The chassis is engineered to be rigid, topped with a lightweight body for dynamic driving performance and a comfortable ride, Hyundai claims. “The platform is optimised to permit SUV levels of ground clearance, while the optional 4WD system and drivetrain is intelligently packaged to offer a spacious interior despite its compact proportions.”
The front suspension features a McPherson strut system, receiving a new sub-frame bush mounting and best-in-class tire trace to enhance comfort and reduce NVH. The system incorporates SUV geometry for refined body movement on rough roads or harsh off-road terrain.
Different rear suspension systems have been developed for both two- and four-wheel-drive, to deliver a comfortable ride and sporty handling with either drivetrain.
At the front, the rear subframe receives new bush structure for the front-drive suspension set-up, with a high-stiffness torsion beam for greater stability and control. The 4WD configuration features a dual-arm multi-link suspension system to refine overall driving dynamics on all surface types.
Hyundai says the Kona was developed with a focus on enhanced driving dynamics and responsive performance for city driving. “The wide, long wheelbase and short overhangs create a planted stance that results in exceptional agility in busy urban environments and enhanced stability when driving at speed.”
The three differentiated driving modes (Sports, Normal and Eco) optimise the torque distribution and gear-shift settings to suit all driving style requirements, the information pack says. In Sport mode, there is a greater emphasis on acceleration with early downshift on braking, while Eco mode optimises fuel economy over performance with longer gear ratios.
Active safety features include Forward Collision-Avoidance Assist (FCA), which uses the car’s front-facing camera and radar to detect imminent collision and avoid impact or minimize damage by braking autonomously. Three further systems also utilize the front-view camera to boost safety and convenience: Lane Keeping Assist (LKA); High Beam Assist (HBA); and Driver Attention Warning (DAW).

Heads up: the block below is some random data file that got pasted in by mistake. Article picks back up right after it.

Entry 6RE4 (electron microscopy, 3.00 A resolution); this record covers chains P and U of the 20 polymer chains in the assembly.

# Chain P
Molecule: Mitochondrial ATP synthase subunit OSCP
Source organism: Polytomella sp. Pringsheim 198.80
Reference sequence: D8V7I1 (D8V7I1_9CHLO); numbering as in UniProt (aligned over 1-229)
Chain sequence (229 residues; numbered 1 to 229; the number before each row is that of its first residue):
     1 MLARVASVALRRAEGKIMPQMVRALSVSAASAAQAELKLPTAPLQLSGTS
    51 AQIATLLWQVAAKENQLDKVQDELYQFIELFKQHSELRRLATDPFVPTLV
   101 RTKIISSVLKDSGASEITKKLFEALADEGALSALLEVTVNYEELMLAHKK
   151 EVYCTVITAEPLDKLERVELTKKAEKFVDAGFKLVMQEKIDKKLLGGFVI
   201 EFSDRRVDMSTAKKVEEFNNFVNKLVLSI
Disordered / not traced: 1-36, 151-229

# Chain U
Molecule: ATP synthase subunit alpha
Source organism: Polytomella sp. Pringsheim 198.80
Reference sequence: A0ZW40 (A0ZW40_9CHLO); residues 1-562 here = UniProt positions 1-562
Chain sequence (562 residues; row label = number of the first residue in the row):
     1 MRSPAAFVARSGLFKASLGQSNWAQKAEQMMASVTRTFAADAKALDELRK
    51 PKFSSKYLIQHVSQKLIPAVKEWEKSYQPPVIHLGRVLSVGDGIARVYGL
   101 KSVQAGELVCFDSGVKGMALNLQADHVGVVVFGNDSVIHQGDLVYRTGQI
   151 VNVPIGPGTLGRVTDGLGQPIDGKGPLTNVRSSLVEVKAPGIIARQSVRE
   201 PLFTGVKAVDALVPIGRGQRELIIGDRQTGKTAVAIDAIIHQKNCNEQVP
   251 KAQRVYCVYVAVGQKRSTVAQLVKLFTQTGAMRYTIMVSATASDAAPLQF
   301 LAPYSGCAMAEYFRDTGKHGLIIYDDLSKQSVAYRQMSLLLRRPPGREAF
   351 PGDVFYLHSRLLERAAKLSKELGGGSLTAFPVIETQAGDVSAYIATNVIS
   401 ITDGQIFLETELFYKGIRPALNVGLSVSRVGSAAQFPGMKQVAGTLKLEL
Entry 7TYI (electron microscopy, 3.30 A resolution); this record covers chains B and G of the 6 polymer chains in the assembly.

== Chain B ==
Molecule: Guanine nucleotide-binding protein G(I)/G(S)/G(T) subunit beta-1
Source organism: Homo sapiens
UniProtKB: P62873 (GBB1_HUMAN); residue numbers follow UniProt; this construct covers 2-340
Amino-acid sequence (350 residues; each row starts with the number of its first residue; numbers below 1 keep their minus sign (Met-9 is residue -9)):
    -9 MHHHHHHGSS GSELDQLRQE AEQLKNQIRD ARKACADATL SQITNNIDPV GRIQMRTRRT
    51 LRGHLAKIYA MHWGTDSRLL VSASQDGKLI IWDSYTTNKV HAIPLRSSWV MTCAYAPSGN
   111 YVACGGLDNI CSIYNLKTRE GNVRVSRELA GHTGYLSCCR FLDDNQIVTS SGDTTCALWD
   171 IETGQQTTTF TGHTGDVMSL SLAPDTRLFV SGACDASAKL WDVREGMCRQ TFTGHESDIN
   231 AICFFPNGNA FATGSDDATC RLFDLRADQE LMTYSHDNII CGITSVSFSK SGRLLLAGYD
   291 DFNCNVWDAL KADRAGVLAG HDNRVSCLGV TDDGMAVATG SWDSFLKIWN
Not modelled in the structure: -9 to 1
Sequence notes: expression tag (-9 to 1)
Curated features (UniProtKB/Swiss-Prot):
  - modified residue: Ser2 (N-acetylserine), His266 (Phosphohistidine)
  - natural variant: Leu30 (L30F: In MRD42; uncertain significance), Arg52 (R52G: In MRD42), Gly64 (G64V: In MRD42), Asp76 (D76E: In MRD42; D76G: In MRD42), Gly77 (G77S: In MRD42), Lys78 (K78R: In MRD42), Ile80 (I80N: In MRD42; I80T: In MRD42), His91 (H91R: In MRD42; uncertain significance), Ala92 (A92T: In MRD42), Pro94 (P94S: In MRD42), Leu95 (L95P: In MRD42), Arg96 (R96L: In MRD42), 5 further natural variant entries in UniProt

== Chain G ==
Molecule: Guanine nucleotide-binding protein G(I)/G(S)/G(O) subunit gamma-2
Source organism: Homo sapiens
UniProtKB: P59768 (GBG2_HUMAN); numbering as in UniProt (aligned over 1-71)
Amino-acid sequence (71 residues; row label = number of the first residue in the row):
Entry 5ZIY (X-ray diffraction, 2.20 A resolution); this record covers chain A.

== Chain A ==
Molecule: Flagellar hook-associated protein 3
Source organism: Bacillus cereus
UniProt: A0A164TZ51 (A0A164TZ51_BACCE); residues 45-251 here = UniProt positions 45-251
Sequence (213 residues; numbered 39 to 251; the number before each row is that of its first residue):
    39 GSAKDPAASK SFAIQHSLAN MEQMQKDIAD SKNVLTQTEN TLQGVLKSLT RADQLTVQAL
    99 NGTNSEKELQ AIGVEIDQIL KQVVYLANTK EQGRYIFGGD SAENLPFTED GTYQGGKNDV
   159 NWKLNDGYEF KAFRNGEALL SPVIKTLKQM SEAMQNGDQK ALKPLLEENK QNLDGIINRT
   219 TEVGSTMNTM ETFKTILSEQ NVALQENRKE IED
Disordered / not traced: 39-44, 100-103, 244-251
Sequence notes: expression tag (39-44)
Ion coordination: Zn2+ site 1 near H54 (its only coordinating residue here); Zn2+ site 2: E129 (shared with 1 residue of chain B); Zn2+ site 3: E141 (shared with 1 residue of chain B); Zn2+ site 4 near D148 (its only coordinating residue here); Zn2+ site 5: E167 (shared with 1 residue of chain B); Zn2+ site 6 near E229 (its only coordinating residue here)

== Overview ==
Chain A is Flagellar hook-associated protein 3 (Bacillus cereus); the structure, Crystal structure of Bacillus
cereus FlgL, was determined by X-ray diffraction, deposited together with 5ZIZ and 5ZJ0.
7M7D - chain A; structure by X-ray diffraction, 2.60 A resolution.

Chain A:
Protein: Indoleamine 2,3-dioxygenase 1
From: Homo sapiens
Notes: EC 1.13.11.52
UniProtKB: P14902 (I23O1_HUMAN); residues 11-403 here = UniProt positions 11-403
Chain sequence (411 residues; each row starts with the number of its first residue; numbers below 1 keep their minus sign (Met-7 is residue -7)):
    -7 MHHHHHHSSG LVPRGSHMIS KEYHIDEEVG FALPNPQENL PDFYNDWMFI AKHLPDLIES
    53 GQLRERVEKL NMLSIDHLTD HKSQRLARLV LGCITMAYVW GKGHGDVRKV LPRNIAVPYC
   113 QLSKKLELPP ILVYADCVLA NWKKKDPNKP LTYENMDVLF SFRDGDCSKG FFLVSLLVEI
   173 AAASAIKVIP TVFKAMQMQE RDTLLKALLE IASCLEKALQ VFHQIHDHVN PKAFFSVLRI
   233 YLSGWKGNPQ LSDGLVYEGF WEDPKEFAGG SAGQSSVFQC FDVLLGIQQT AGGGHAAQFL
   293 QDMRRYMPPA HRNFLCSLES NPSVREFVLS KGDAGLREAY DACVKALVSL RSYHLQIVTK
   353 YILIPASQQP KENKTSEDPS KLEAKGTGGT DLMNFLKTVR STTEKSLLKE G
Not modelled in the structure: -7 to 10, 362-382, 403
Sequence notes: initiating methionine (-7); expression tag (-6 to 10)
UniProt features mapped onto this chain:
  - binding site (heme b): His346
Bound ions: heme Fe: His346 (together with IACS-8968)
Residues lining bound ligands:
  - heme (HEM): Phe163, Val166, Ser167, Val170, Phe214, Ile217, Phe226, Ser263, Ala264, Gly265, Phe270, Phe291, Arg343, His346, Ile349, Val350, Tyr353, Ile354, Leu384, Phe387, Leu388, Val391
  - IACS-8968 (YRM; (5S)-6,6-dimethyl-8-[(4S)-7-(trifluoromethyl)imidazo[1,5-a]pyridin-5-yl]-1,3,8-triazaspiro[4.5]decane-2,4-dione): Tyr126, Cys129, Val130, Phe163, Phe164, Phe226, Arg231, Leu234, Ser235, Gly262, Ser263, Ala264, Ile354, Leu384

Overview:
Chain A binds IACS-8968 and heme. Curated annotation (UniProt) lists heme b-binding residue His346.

By sensing road markings, Lane Keep Assist helps to prevent accidental lane departure by steering the car automatically if required. High Beam Assist automatically controls the high beams depending on surroundings, while the Driver Attention Warning system monitors a spectrum of driver-related characteristics to detect driver fatigue or careless driving.
The car’s radar systems also assist with the Blind-Spot Collision Warning (BCW) to detect approaching vehicles that may be obscured from view during high speed driving. The Rear Cross-Traffic Collison Warning (RCCW) detects when another vehicle may have entered the car’s reversing path.
The Kona boasts a suite of sophisticated technologies, paired with user-friendly functionality to ensure driver and passengers can stay informed and entertained. The premium infotainment system offers various advanced connectivity features, including Android Auto and Apple CarPlay with a 5-, 7- or 8-inch display (offered as standard or option dependent on market). Surprisingly, a rear view camera display is listed as an option.
Kona has a head-up display projecting a virtual image onto the clear glass panel mounted behind the instrument panel to enable the driver to keep his or her eyes on the road.
In a first for the segment, the Kona features smartphone wireless charging. Available as an option with all Kona models, customers simply place a compatible smartphone on the wireless charging interface, located in the centre console storage, to easily recharge without the need for cables.
In showing off Kona, Hyundai has unveiled a special ‘Iron Man’ edition, a tribute not to the famous annual race in Hawaii but the Marvel comic hero.